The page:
My First Command Order

The posting order for me to take over command of 125 SATA Battery (now a Regiment) was issued on a Friday evening in June 2002 by the Military Secretary’s Branch of the Army Headquarters.  The first to come to know of the posting order was our Second-in-Command (2IC) Late Colonel Suresh Babu who knew me from the Indian Military Academy (IMA).  He called me up and said  “Sir, please do not get this posting cancelled.  This is an excellent unit and you will enjoy commanding it.  We are now then deployed in our operational area in Rajasthan.”


That time I was serving with the Army Headquarters and on Monday morning I was called by our boss, General Mohinder Puri.  He said “Reji, it is matter of pride and a God send opportunity for you  to command a unit.  You must move immediately as the posting is ‘forthwith.’ Please look after the soldiers under your command.  There is a lot of hype going around in our field formations.”

After that meeting I called up General Raj Mehta, (my Guru from the National Defence Academy [NDA] days and my mentor during my Army service), who was then serving with the Army Headquarters.  His advice was no different and he said “The soldiers of the unit you are going to command are lucky.  You should not deny them an opportunity to serve under you.  You got to ease the hype and pressure the soldiers are undergoing in their operational area.”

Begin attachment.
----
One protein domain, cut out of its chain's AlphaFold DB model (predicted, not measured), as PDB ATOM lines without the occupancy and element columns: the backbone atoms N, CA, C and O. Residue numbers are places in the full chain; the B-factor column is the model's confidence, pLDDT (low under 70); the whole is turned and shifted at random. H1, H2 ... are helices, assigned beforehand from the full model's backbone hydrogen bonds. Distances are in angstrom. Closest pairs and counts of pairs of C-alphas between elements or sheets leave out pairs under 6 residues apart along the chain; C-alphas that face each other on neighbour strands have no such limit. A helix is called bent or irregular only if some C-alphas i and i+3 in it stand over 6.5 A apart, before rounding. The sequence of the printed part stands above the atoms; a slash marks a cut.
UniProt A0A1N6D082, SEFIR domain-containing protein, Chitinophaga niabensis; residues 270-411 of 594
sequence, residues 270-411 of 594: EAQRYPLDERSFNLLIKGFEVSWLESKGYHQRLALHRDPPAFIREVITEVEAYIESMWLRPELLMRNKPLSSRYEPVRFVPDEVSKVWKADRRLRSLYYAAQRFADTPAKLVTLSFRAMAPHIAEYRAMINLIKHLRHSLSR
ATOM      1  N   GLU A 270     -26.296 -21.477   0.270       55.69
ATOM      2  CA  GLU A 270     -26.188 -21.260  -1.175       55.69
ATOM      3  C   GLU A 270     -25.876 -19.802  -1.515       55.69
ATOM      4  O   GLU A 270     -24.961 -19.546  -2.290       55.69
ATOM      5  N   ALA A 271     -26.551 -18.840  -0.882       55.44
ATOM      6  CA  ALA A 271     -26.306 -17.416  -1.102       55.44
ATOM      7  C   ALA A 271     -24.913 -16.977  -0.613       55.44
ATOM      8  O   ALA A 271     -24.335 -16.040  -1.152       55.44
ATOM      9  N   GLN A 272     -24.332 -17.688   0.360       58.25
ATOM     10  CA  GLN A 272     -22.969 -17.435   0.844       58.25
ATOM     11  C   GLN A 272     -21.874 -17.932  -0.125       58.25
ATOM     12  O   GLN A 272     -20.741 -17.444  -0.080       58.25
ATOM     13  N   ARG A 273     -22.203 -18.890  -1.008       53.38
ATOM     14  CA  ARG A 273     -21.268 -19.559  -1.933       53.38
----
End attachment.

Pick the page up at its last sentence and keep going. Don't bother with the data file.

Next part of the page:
I realised what the Generals said soon after reaching our unit in the operational area.  It appeared that most Commanding Officers (CO) and Brigade Commanders were in an overdrive to prove the ‘combat readiness’ of their Battalions/ Regiments.

There was a total makeover in the Regiments – everything and anything – movable or immovable – all had a disruptive covering.  Soldiers were always (24×7) dressed in their disruptive coloured combat dress.  The chairs all had a disruptive coloured covering on their fine velvet tops.  The dining table had a new table cloth with table mats – all disruptive coloured.  The tea-cosy and the coasters – all had disruptive coloured coverings on them.  Some Battalions even had their teacups and glasses covered with disruptive coloured cloth.  If they could, many would have even procured disruptive coloured crockery and cutlery. The pencils and pens in the pen-holders were all disruptive coloured and the list of disruptive coloured items was endless.

Some would have even contemplated issuing their men with disruptive coloured under-wears (disruptive coloured vests were being issued).  That was the height of ‘combat readiness’ in vogue at that time.

The evening after assuming command, our 2IC took me on an evening walk to familiarise me with the area around.  He showed me the unit layout, neighbouring units, roads and tracks being used, various hutments of the villagers, flora and fauna, especially deer and peacock, etc.  At the end of the walk at the Regimental Headquarters we saw the unit roll-call being conducted.

The roll call was being conducted by Subedar Major (SM) Thagaswamy and on seeing us, came running and reported.  I asked him “Do you conduct the evening roll-call with our soldiers dressed in  in disruptive combat uniform?”